SMS for Mobile Learning

Image of hand using mobile phone for text messaging

SMS for mobile learning

In the last post, I talked about some ways that you could use voice in mobile learning. I’m going to attempt to show some ways that you could use SMS or text messaging for mobile learning. There are lots of ways that SMS could be used. I liked the simple example that I saw when working for a previous company. An individual in the knowledge management group decided to simply pose questions to a group of students in a class. Each question was carefully crafted to be simple enough to answer in 140 characters, while still requiring real thought. This is sort of like running a forum through text messages, but the great thing about it is that… it’s mobile. Learners can tend to those questions anytime they have a free moment, without needing to be near a PC or needing to login to any kind of system. Our administrator (the knowledge management worker) was able to collect the responses and pass them to the instructor so he could see them and he loved the idea.

Beyond that, there are a lot of more advanced solutions that use more technology than the SMS text itself. I’ve used PollEverywhere in presentations and I’ve seen it used in the classroom. The PollEverywhere service allows your learners to respond to polling questions through SMS and a web interface for devices equipped with a modern browser. The beauty of a service like this is that you can see the results right away and so can your learners. Check out the 1 minute video on the site for an overview.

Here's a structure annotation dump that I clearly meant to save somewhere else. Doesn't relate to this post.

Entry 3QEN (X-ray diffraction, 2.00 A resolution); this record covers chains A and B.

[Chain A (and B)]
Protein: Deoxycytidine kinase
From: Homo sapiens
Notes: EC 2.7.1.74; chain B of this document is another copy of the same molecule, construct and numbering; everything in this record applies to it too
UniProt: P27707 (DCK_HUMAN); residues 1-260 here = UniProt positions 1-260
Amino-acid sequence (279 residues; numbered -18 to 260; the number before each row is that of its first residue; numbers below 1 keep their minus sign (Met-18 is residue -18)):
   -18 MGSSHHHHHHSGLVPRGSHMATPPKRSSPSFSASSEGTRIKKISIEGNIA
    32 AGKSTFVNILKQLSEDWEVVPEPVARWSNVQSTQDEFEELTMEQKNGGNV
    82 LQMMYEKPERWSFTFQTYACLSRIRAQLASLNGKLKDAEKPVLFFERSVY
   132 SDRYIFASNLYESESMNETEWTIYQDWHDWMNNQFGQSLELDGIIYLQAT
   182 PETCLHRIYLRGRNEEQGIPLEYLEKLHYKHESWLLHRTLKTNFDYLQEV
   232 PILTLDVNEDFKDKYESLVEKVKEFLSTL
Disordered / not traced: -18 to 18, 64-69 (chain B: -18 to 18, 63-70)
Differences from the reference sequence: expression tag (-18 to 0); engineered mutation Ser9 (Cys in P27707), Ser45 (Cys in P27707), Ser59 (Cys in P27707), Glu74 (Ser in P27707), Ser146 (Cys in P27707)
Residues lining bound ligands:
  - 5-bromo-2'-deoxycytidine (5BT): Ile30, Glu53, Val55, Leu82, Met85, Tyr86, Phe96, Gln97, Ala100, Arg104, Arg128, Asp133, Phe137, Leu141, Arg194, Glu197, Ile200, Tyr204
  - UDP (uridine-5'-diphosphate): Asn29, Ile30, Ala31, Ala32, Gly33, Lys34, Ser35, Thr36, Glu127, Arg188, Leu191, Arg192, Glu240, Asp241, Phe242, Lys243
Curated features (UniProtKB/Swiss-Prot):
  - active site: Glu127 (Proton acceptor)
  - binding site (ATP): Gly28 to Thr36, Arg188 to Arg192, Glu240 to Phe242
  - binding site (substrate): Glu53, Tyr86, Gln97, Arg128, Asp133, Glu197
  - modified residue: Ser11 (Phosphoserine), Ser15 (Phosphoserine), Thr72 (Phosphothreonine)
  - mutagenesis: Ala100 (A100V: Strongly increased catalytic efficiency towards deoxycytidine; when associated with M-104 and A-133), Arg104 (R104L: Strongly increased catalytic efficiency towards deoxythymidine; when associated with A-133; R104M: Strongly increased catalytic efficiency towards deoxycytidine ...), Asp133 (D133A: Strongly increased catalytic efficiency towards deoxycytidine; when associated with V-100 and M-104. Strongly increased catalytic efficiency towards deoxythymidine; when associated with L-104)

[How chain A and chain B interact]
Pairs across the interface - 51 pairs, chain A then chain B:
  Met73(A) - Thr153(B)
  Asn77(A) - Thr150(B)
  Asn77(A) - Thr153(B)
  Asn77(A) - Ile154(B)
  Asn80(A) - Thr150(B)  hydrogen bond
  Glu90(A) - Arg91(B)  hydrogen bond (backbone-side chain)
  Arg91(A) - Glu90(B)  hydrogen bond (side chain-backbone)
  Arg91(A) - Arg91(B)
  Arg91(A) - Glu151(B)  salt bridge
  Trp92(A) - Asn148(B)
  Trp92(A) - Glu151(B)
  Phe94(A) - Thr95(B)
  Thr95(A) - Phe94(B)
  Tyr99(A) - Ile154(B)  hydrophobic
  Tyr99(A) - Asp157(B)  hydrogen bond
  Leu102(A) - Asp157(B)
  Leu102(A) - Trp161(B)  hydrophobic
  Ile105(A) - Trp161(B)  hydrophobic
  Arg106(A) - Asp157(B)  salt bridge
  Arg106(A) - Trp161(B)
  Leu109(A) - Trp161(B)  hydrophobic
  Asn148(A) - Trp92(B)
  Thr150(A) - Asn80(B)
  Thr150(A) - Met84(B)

If you’re more inclined to tackle the technical side of all this, you can setup an SMS gateway. It’s not trivial, but you can configure your service to be flexible for your needs.

You can also setup a support number for learners. Learners could send texts to that number and receive feedback from an expert or a group of support personnel. Think about how you can support your eLearning and mLearning resources. The simplicity of text based communication is where it really shines.

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2 comments so far

  1. sushant saraswat on

    Mobile learning has emerged as the next frontier in eLearning and the benefits involved are immense in nature. However, one of the most glaring issue in mlearning is how to ensure continuous learning and content delivery in an offline or limited connectivity environment. In my quest to find a solution for this, I came across a webinar on “Interactive eLearning in Low Internet Bandwidth Environments” which promises to present a solution that enables organizations to overcome issue of limited or no internet connectivity and offer anytime anywhere access to eLearning content. You can register Here: http://j.mp/1b9mfvg

  2. Touch Watch Phone on

    I think Learners can keep an eye on those inquiries whenever they have a free minute, without expecting to be close to a PC or expecting to login to any sort of framework. Our head (the learning administration laborer) could gather the reactions and pass them to the educator so he could see them and he cherished the thought.


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